TORONTO: China has shown a “pattern of coercive diplomacy, irresponsible state-backed cyber activity, and theft of international property and sensitive technology”, and such “violations of rules and norms cannot be tolerated”, Canada’s Minister of National Defence Anita Anand has said.
Anand made these comments at the plenary session of the Shangri-La Dialogue in Singapore on Sunday. A release from the Ministry of Defence on Monday said that during this session “she outlined the threat environment, including Russia’s challenge to the rules-based international order and China’s increasingly assertive behaviour in the region and beyond”.
“Through closer defence relationships, enhanced multilateral partnerships, and a comprehensive, new Indo-Pacific Strategy, Canada will continue working to uphold the rules-based international order in the Indo-Pacific region,” she was quoted as saying in the release.
The release also noted that Canada will deploy two frigates in the region after they participate in the multilateral biennial Rim of the Pacific (RIMPAC) exercise, hosted by the United States from June 29 to August 4. This will be the 28th iteration of the exercise, following a 2020 version abbreviated due to the arrival of the Covid-19 pandemic.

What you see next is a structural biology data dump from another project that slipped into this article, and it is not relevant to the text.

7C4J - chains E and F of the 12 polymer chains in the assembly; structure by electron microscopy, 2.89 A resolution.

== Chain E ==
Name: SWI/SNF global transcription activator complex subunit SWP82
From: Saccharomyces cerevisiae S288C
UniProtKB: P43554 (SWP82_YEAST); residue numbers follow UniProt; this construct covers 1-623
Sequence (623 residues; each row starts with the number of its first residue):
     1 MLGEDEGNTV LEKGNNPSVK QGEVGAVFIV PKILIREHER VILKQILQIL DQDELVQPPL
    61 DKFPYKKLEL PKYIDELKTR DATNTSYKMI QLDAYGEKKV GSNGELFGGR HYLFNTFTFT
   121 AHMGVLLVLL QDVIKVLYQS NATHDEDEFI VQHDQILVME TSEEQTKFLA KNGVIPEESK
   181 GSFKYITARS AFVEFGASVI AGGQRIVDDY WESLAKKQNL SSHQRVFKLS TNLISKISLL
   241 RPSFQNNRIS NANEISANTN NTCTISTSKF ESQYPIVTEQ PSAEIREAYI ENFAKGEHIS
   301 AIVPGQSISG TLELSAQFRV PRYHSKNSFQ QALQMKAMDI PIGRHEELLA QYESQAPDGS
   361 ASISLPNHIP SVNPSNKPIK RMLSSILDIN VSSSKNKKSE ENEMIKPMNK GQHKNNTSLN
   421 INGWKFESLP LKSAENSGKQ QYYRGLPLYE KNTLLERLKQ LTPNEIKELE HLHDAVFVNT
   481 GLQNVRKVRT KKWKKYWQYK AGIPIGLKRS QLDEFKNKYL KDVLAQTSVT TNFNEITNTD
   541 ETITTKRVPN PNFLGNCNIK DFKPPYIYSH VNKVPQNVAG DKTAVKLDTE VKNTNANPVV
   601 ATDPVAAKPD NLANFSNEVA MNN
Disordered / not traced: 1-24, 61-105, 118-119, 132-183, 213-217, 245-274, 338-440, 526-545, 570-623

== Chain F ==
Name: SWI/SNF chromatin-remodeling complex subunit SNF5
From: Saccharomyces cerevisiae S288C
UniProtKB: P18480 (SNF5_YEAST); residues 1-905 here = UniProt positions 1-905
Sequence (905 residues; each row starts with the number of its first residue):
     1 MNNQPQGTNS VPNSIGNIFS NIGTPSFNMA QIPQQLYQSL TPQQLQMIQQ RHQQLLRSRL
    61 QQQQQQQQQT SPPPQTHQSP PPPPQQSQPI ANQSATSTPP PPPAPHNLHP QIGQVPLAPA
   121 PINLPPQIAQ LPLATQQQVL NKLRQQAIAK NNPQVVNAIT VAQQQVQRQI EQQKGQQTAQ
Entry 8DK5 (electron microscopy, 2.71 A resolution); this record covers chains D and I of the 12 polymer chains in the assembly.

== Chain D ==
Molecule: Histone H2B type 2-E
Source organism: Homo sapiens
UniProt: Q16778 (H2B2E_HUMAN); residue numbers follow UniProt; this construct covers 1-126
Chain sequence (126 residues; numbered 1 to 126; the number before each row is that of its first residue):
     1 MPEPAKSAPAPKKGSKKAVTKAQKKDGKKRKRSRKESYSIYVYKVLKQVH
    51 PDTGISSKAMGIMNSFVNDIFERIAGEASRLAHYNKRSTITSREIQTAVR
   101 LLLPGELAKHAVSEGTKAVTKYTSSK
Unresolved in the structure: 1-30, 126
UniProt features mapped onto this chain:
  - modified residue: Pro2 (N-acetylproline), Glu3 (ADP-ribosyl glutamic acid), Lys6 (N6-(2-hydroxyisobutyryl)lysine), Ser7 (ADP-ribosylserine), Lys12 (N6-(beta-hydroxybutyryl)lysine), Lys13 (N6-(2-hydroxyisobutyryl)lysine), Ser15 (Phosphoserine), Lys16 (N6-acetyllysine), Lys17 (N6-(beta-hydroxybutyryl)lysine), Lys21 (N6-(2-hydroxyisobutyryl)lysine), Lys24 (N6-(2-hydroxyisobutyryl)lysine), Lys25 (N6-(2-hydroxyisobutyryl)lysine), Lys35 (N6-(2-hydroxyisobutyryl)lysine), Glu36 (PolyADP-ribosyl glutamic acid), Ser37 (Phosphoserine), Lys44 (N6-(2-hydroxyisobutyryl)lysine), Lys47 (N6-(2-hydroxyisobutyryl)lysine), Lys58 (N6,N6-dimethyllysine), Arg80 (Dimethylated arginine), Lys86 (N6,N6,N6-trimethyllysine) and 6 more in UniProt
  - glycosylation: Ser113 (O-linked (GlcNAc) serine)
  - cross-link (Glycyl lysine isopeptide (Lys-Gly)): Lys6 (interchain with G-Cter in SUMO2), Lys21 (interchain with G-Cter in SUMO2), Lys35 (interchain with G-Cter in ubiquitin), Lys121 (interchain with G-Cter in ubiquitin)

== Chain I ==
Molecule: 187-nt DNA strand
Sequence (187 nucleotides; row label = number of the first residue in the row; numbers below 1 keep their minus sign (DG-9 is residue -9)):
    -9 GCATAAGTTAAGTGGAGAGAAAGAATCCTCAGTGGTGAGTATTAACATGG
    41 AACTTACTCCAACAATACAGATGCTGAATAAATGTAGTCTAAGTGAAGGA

As many as 26 nations, including India, 38 surface ships, four submarines, nine national land forces, more than 170 aircraft and approximately 25,000 personnel will participate in the exercise. China participated in RIMPAC in 2014 and 2016 but was disinvited in 2018 over militarisation of South China Sea islands.
The release said she “announced that HMCS (Her Majesty’s Canadian Ship) Winnipeg and HMCS Vancouver, along with their embarked helicopter detachments, will depart for RIMPAC, the world’s largest naval exercise in the coming days and then begin a deployment in the Indo-Pacific region”.
Anand, who is of Indian heritage, described Canada’s contributions to the region as “meaningful” and “growing” and pointed to the fact that she has roots there.
She also “highlighted Canada’s commitment to building a free, open, and inclusive Indo-Pacific, including under the forthcoming Indo-Pacific Strategy, to further guide Canadian engagement in the region, and emphasised Canada’s aim to diversify and increase its supportive presence in the region from a defence perspective”.